Everyone knows the United States has a set of rules it has to follow called the Constitution, the supreme law of the land that outlines the structure and the powers of our government, as well as our rights as citizens.
City governments have similar documents called charters. The city charter sets out basic rules like how your local elected officials get elected, how long they serve, and what powers the government has.
Like the U.S. Constitution, a city charter can be amended. In Doral, the City Council appoints a five-person citizen commission every five years to review the charter and suggest changes. These proposed amendments have to go to the city’s voters, who have the final say.
For the second time in the city’s 10-year history, Doral will consider changing its governing document this summer. This year’s Charter Review Commission has proposed 10 amendments. Voters will be able to vote yes or no on each amendment during the Aug. 26 primary.
To cast a vote in this election, you must register by July 28.
We’ll review five of the amendments here and the other five in July.“Create independent city office of charter enforcement.” “Revised process for hiring and removing charter officials.
If this amendment is approved, a search committee made up of residents would be required to recommend two to four names for any charter official vacancy. The amendment also sets minimum education and experience requirements for each position.
For the city manager job — Doral is on its fourth manager in two years — the candidate would have to be 30 years old or older, have a minimum of a combination of a bachelor’s degree in public administration, business administration or other related fields and three years’ public administration experience or 10 years’ experience as a city manager or assistant city manager.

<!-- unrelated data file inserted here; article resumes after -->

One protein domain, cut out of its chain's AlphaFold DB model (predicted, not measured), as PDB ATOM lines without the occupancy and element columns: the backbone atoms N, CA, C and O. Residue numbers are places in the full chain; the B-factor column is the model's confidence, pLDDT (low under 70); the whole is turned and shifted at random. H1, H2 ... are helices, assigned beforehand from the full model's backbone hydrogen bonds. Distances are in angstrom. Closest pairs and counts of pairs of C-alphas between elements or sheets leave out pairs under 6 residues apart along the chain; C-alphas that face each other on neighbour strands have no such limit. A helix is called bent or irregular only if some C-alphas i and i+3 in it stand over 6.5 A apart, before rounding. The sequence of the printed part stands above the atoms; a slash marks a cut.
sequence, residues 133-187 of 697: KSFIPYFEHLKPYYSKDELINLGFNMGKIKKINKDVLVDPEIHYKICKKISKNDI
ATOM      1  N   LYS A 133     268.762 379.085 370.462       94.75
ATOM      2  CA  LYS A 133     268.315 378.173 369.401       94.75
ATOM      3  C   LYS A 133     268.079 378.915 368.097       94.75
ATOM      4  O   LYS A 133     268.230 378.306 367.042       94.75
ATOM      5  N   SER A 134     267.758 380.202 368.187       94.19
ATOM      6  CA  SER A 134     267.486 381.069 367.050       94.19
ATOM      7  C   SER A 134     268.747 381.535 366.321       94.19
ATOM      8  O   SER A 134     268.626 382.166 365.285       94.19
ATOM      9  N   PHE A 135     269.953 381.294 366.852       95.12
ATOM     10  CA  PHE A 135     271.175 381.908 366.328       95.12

A new procedure would also be established for removing a charter official. In order for a council member to propose removing a charter official, he or she would have to put the proposal on a meeting agenda and provide documents with reasons for the proposal that would help the rest of the council make their decision.“Allowing group of council member candidates on ballot for multiple seats; eliminate runoff elections; setting terms.”
If approved, the city would no longer hold runoff elections. All candidates would be placed on one group on the ballot. In Doral, two council seats are up for election every two years. Voters would be able to pick any two candidates for City Council. The candidates with the highest number of votes and the second-highest number of votes would be elected. A random drawing would break any ties.
In a year with a mayoral race, the mayoral candidate with the most votes wins.
Currently, the City Council has to elect a vice mayor at the first council meeting after each regular election. If this amendment is approved, the vice mayor title would rotate among council members.